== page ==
Reply To: Feeling resentful about his ADHD

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It’s no problem at all.

That being said, I need some help. I’m very discombobulated right now to where I am mentally paralyzed. I had a conversation with my English instructor yesterday, and it went well. However, I can only slightly remember certain pieces of it that were like gems, because they got me asking questions as if I am a small and curious child. I can’t remember them now, because they shook my core perspective on a few things: failure, relationships, and perfectionism. These are 3 concepts that I’ve been struggling with and seeking clarity on for years now. I’ve known that these were internal issues I have, but I couldn’t understand them until yesterday, and now due to my ADHD memory, I’ve lost that understanding.

1) Failure:
I’ve always told myself that I must not fail at whatever I’m doing, because if I do fail then that means I’ve lost an opportunity and I’ve disappointed myself and my closest loved ones. I have a very deep-seated fear of failure (and abandonment, but that is another story) that cripples and paralyzes me at the worst times. Along with my ADHD, It keeps me from going after what I want b/c I’m always looking for issues that I might run into so it might not work. The reason why is because ever since 1st grade up until 9th grade, I was able to excel in school on my intelligence alone with no problem, It all came so easy to me. I had no clue how to handle failure or adversity whatsoever, because I started out being “successful” and achievement-oriented. Success on an academic level is all I’ve ever known since I was 6 years old.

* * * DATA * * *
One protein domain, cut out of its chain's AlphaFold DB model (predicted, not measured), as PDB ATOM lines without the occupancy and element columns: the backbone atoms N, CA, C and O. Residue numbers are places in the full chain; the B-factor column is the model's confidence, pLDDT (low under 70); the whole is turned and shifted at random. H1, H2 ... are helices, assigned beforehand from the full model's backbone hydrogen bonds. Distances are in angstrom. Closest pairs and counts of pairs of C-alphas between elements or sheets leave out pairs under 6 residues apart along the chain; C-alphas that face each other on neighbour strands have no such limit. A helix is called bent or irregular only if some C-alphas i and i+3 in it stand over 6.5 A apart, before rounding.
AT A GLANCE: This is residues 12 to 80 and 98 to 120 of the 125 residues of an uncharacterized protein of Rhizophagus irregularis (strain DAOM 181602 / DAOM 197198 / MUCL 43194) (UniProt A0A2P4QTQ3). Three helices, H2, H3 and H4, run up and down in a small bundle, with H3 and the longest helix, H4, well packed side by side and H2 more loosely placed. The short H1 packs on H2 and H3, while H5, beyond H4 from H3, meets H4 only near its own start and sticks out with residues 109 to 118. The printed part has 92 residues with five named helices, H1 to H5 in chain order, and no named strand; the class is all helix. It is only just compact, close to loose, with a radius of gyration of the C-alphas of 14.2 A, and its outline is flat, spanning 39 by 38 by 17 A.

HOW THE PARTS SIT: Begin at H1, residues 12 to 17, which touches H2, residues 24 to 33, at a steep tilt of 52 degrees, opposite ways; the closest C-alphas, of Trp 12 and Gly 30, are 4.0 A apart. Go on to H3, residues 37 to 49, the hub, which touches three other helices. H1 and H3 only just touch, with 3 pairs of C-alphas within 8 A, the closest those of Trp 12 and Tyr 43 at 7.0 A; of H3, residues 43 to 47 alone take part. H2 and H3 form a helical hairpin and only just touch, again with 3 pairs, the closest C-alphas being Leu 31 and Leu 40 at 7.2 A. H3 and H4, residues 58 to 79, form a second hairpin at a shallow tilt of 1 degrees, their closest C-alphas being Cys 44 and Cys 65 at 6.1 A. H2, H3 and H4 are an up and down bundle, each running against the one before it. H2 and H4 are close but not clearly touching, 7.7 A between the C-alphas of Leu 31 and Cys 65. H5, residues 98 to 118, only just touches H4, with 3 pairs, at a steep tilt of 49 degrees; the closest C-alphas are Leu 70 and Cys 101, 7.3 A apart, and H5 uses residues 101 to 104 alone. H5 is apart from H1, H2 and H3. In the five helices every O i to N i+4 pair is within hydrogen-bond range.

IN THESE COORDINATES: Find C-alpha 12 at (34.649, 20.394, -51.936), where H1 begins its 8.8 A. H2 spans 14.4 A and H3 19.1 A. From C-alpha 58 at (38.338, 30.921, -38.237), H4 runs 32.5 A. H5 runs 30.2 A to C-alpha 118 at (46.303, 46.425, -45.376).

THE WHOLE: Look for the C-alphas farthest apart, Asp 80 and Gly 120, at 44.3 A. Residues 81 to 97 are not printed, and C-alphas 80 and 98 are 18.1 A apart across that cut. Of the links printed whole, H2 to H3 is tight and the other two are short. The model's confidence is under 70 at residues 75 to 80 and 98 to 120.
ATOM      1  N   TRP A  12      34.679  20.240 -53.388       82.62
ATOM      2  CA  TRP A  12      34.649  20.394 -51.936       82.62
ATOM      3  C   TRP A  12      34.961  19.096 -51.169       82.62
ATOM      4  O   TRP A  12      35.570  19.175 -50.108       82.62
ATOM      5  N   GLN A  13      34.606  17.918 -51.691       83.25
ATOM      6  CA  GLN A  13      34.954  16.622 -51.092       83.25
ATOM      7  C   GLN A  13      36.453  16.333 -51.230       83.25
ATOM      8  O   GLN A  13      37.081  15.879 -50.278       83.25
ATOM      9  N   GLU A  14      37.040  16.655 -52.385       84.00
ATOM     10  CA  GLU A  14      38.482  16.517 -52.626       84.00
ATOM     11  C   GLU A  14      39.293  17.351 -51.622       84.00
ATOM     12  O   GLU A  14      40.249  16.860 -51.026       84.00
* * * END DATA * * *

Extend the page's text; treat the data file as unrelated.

2) Relationships:
I’ve never thought too much about relationships, because I’m too focused on myself most of the time (I know this is selfish, but I’m being completely transparent). Plus the relationships I do have with my family are deep enough to where I don’t have to worry about losing them, which is why I take them for granted. Although, I also care too much about their opinions and worry excessively about disappointing them. In doing so, I never was able to form my own identity, since I was too concerned with making the people around me happy. I grew up being rather quiet and shy (I still am) so I didn’t have to do much for my parents’ attention (well my mom’s at least), then I also had them to go to with any issues that I had.
3) Perfectionism:
This is the worst of the 3, because I’ve learned it and it’s been ingrained in me since I was a toddler. I understand that no one/nothing can ever be perfect, but we all strive to be as close to it as we can. However, there is a difference between this, and LITERALLY SEEKING and obsessing over being perfect. I achieved a lot as a kid, won many athletic and academic awards, I didn’t understand it at the time but looking back on it, I feel as if I was set up to fail in some way. Because I got so much recognition for my gifts and talents as a kid, I developed an unrealistic standard of perfection in concert with a sense of entitlement that I understand is HORRIBLE for my view on how to be successful in life.
BASICALLY, I’m admitting that I learned from a very young age the idea that achievement and success comes easy, without having to work much for it. I know this isn’t right at all, but it’s all I have ever known. It has to be changed, but with what idea? What am I missing? I didn’t do well in college my first year, I flunked it. But I only became more doubtful of myself from that. I don’t know what to take from the failures I’ve had up to this point

This is INSANELY long I know, but I really would like to hear from others. What lessons do we take from the failures that we have? And how do we mature from them? Anything is appreciated.

-Kendall Boults Jr.